7. I use time-outs and/or took away things my kiddo liked, if I didn't have time to give the child time-out right then, all I had to say was "you owe me 3 minutes when we get home for not listening, and if you want to argue about it, I am tacking on more time".. and I follow through when i get home.. my son is 5 and I still use time-outs and he hates them, on the rare occasion timeouts don't seem to be working, I take away things he likes, either no tv, no computer games, or no toy trucks etc…..

    My daughter is 26 mths old and I have started getting her used to the idea of time-outs… hers are short (2 minutes) but she also hates them….so I figure I am going to keep doing it.

  8. I try a combination of things. Part one: give fair warning of a change (we'll be leaving in 5 min), then let them know periodically how much time they have left. This works best when needing to leave home or when leaving a really fun place. Part two: say, "it's time to go now". If there's no response or a "in a minute", I go with one of two options — count to three (with my 5 1/2 and 3 1/2 year olds, I only have to get to 1 or 2), or say "easy way or hard way". They know by now that the easy way is compliance and the hard way typically includes dragging by the arm or some other painless but awkward movement out the door. I've had to do this when we need to leave from daycare — talk about embarassing — but all moms and dads have had to go through this, so as long as I'm not smacking my kids (which I never do), no one seems to mind my dragging/guiding my now crying child to and out the door. Good luck!

  9. I abandon, and while I would like to call it something else, I'll stick with your term which is, after all, true.

    I tell my 4 year old that we're leaving in 5 mins, then 2 mins, then 1 min. Then I ask her to take my hand and I turn to leave. She sometimes throws a fit but we've done this since she was two so she knows the drill, I mean what I say. I have actually "left" her, but always made sure she was safe (ie. not near a street or parking lot, large crowds etc.) and she's ALWAYS come running after me, even if she's still throwing a fit.

    Yesterday my 1.5 year old started running away from me at the library when I told her it was time to go and my four year old called out to her "Better turn around Ellie, or Mommy and I will LEAVE YOU HERE!". HA!

  10. Nah. I'm on the 4th kid, and still pretty much begging, dragging, reasoning and abandoning. But really – dragging. Yes, people stare, but yes I mean what I say, I have four kids, and I said let's go! I guess I use all methods – depending on the situation, but I try to Do What I Said I Would… and that's the stickler. The mouth writes checks…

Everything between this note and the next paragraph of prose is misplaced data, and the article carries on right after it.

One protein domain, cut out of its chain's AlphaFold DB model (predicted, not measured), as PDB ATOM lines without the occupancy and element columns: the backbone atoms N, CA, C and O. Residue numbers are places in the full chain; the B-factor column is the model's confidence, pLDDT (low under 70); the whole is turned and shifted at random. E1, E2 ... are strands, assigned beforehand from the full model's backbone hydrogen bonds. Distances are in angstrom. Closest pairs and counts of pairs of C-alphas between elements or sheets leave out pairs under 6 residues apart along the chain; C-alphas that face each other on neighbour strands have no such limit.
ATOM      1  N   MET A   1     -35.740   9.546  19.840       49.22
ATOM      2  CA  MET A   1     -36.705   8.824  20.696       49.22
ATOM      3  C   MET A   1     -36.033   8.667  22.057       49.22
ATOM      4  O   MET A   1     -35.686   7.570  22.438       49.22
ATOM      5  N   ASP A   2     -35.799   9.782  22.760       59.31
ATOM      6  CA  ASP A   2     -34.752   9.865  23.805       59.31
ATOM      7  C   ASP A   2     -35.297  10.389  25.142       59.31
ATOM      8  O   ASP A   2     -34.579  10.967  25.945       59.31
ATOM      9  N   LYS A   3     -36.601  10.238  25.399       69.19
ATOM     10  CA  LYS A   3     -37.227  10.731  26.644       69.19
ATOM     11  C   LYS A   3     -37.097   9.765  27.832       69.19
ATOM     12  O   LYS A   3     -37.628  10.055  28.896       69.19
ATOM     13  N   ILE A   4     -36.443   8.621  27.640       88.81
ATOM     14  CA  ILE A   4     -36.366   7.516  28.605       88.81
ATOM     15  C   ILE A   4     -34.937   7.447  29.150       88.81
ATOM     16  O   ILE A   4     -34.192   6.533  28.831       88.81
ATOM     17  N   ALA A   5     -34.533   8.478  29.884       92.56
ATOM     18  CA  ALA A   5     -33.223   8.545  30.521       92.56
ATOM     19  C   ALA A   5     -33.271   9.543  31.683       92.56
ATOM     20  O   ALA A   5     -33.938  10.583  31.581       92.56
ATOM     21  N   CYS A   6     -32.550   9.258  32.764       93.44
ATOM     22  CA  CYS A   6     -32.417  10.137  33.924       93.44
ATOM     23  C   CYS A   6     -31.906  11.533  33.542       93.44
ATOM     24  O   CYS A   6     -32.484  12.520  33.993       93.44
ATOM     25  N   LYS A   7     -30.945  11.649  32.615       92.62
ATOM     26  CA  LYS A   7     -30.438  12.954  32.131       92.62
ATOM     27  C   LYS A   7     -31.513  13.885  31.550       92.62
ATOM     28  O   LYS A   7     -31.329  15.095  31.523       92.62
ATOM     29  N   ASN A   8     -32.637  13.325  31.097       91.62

11. I am at the same exact phase with my 3 1/2 year old, which I despise because I don't get the sweet little "Coming Mommy!" but the "NOOOOOOOO! NOOOOOOO! I DON'T WANT TO LEAVE". I usually end up making a spectical of myself, carrying her out crying and screaming to the sidewalk or car where she will sit in time-out and I will try to comfort my 1 year old.
    I feel like I need a drink just talking about it.

  12. I've been a child care provider for over 30 years. Rule #1 is consistency. Always follow the same pattern, and always, always follow through with threats. That being said, get a book called "1-2-3 Magic". It's the very best parenting book I've ever seen and used. If you are consistent with it, it really is Magic.

  13. Thank god your readers have some good advise. My 4.5 year old still needs to be dragged kicking and screaming out the park every once in a while. Abandoning doesn't work anymore if a) he's a place he feels comfortable in, b) he knows I'm just waiting around the corner, and c) he's just too engrossed in his play to notice that I've left. Don't even get me started on getting dressed every morning.

  14. Even though I have "dragged" "reasoned" and "abandoned" three kids through that age, I have no advice, other that every day is different and you might have to have a different trick each time. I also like bribes: "Lets go get in the car, so we can…"have a cookie, watch too much tv, have some money…." whatever works.

    And here is a little story told by my mom from when my brother was that age, and he wouldn't move while we were in a busy mall. She tried the OK, then we are leaving and started moving. And the helpful 5 year old that I was, I started screaming "DONT LEAVE my baby brother!" I think that was the only time that I actually acted like I cared about him. But, in that busy mall, my mortified mom, scooped up my brother and ran for an exit.

  15. First a warning that it's time soon. Then beckoning. Then, "I'm going to go put your brother in the car, please be ready when I get back" then counting, with the result at the end of non-compliance being to pick up and carry with my now-free arms. This last bit only works from home to car but it's pretty effective most of the time. kids like their independence.

  16. At 3 1/2 my daughter's world was turned upside down because her brother arrived. She did a bunch of things aimed at taking my attention and time to focus (and re-focus) on her. I recommend making sure that every day you have some daddy/daughter time, just to make sure there is a venue for you to talk one on one without being interrupted. And then I recommend talking to her about safety and responsibility. Specifically that you are responsible for keeping her safe and that it is not negotiable. Where safety is concerned she must stay near you, she must hold your hand, she must listen to your words. It is her responsibility to do these things to keep the family safe. It worked for our family in public. At home, another story all together…

  17. beatings seem to work well.

    (kidding of course. however, nothing works on 8 or 10 yo boys so if you figure something out, let me know.)

  18. Totally late to the party on this one, but when you posted this my ipod wouldn't let me use that miniature window to post a comment. I'm an abandoning father. I know it makes me cruel and evil, but my girls have learned that when dad says he's leaving, he's definitely leaving and you better get your ass in gear if you want to come with.
    Their mother also remarks that she doesn't understand why they'll leave when I tell them it's time, but when she says anything they more or less dare her to follow through.
    It's all about the consistency and follow-through. Also, you don't mess with dad.